In the holiday season many of us jet-set to foreign shores – but do we ever think about how we might get home if our budget airline goes bust or are we just hunting for the best deals to make the pound stretch further?

The last decade has seen a number of airlines collapse or be swallowed up by competitors:

Airline Ceased operation Reason
Monarch Airlines 2017 Administration
Air Berlin 2017 Administration
British Midland International (including BMIbaby) 2012 Acquired by IAG and intergrated into British Airways
Flyglobespan 2009 Administration into liquidation
Zoom Airlines 2008 Administration into liquidation
XL Airways UK 2008 Administration into liquidation
Silverjet 2008 Administration into liquidation
GB Airways 2008 Acquired by Easyjet

Following the collapse of Monarch last year, over 110,000 passengers were stranded abroad and the Government launched an operation to replace the flying programme for two weeks to repatriate customers, at a cost of approximately £60 million. At around the same time the German government was mounting its own programme to keep Air Berlin flying to avoid similar impacts for its passengers. Following these events, the Government issued a consultation paper on airline insolvency and the Airline Insolvency Review Interim Report was published on 12 July 2018 (to read the full report please click here: https://assets.publishing.service.gov.uk/government/uploads/system/uploads/attachment_data/file/724883/airline-insolvency-review-interim.pdf.).

The review was established to determine the extent to which it is appropriate to protect passengers from the impact of future airline insolvencies and how to minimise the impact on the taxpayer.

The review details that the airline industry is one that has seen ‘considerable change over the last few decades as regulatory reform and liberalisation has increased competition and reduced prices’. It estimates that the risk of further airline failure in the UK market remains around 25% in the next 15 years.

The UK aviation market is concentrated in the top 3 airlines (EasyJet, British Airways and Ryanair) with the rest of the market comprising a number of smaller airlines. However, even the major airlines have hit the press recently as they have been significantly affected by the recent air traffic controller strikes. EasyJet have estimated that the strikes have cost the airline £25million and accordingly they will be lodging a complaint with the European Commission, following similar action being taken by IAG (owner of British Airways) and Ryanair.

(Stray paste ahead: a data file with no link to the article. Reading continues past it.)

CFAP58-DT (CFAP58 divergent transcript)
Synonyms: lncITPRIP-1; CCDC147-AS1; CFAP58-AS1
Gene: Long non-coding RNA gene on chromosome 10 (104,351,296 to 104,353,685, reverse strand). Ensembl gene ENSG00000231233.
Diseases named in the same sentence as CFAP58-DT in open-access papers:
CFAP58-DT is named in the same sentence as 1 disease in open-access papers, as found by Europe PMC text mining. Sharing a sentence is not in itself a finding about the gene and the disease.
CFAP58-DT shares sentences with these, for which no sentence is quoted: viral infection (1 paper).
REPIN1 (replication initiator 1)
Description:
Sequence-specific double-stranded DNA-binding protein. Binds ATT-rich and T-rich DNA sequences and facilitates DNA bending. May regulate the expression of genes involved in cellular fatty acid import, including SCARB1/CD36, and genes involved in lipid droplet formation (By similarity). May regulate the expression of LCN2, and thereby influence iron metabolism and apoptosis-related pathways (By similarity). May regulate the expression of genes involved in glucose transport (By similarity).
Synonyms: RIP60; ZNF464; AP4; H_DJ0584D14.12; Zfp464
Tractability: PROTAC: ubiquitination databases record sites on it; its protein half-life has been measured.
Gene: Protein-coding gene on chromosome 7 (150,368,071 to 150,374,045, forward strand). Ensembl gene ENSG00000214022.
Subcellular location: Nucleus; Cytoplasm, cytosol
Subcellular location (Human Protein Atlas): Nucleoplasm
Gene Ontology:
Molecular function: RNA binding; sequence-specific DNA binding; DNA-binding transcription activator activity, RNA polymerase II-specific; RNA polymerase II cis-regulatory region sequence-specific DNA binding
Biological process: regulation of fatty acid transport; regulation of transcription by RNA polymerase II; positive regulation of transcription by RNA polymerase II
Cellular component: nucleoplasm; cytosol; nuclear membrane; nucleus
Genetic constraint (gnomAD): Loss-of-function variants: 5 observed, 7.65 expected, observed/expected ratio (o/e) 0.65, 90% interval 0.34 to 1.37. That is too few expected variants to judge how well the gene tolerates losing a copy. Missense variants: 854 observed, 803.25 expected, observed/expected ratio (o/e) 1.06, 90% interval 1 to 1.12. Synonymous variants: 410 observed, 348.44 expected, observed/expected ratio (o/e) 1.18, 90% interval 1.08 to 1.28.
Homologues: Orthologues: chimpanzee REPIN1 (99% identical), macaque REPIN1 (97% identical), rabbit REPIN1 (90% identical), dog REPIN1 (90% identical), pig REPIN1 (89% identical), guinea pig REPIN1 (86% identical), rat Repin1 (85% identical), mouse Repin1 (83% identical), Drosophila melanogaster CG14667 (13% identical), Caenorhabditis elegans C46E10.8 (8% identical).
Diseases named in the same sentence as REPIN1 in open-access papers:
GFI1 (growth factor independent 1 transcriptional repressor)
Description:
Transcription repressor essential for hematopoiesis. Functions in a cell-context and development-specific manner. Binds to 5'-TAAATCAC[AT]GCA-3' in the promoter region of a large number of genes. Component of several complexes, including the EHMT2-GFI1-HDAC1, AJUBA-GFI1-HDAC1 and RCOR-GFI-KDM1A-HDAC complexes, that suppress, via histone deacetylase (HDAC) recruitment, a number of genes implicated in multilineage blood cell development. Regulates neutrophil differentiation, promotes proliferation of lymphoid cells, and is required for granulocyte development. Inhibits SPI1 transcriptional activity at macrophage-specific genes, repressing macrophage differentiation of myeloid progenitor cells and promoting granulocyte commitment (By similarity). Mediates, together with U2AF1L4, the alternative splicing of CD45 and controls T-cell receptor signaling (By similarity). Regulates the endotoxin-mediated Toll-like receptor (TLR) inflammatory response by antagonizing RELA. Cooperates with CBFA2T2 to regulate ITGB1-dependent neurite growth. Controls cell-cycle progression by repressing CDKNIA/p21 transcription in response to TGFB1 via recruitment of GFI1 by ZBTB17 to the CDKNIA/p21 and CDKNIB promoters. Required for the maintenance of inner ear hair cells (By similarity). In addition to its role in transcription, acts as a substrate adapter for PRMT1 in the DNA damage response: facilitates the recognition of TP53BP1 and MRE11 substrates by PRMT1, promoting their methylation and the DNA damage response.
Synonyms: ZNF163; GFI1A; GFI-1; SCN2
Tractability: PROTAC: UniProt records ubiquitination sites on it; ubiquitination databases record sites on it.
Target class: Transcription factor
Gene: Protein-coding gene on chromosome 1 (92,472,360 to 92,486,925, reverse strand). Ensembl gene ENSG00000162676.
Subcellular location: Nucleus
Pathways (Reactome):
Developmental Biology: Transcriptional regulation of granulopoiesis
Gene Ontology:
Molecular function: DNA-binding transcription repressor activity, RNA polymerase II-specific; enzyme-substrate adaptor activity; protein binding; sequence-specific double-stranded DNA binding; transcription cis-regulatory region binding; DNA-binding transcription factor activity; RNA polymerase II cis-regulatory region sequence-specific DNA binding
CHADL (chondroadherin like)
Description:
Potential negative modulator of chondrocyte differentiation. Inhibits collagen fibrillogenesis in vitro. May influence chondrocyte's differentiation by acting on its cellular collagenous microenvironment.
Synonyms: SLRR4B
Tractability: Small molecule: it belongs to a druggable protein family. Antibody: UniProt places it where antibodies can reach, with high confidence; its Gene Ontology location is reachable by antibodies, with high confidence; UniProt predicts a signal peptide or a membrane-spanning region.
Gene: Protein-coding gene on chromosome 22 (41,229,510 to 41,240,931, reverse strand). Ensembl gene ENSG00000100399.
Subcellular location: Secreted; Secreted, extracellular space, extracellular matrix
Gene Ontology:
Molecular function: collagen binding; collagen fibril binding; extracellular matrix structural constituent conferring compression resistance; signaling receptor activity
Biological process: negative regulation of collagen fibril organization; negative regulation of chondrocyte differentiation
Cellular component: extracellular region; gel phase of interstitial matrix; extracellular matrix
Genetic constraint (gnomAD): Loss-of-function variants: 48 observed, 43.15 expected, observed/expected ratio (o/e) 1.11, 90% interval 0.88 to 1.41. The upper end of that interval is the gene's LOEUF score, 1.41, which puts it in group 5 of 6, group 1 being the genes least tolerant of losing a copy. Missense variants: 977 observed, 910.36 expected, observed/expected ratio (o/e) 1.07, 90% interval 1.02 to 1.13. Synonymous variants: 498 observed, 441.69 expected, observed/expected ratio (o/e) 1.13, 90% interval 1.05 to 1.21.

The recent air strikes, together with the unusually hot British summer, are likely to have had an effect on demand for ‘last minute’ bookings. Despite this, it seems that EasyJet in particular still have an optimistic outlook. It was reported that the airline has raised its full year profit outlook to between £550 million to £590 million due to the strong demand for seats. Such demand is in part attributable to EasyJet taking over some of Air Berlin’s services following its collapse last year, however, it still demonstrates the demand for a cheap getaway/cheap business travel.

The advice to passengers is still to travel but not to “have your head in the clouds”. Whether you are protected on your holiday mainly depends how the travel is booked. In general, purchases of accommodation and flights result in the creation of a ‘package holiday’ which in the UK is subject to ATOL protection. Other protections can be dependent on the method of payment used for your travel services or the terms of your travel insurance. If booked on a credit card in the UK, usually the card company is jointly liable for the provision of services. Equally, some travel insurance policies include supplier failure cover, but not all do. Whilst airline insolvency is relatively rare, neither the passenger nor the government/taxpayer want to be left footing the bills if an airline does “fail to take-off”.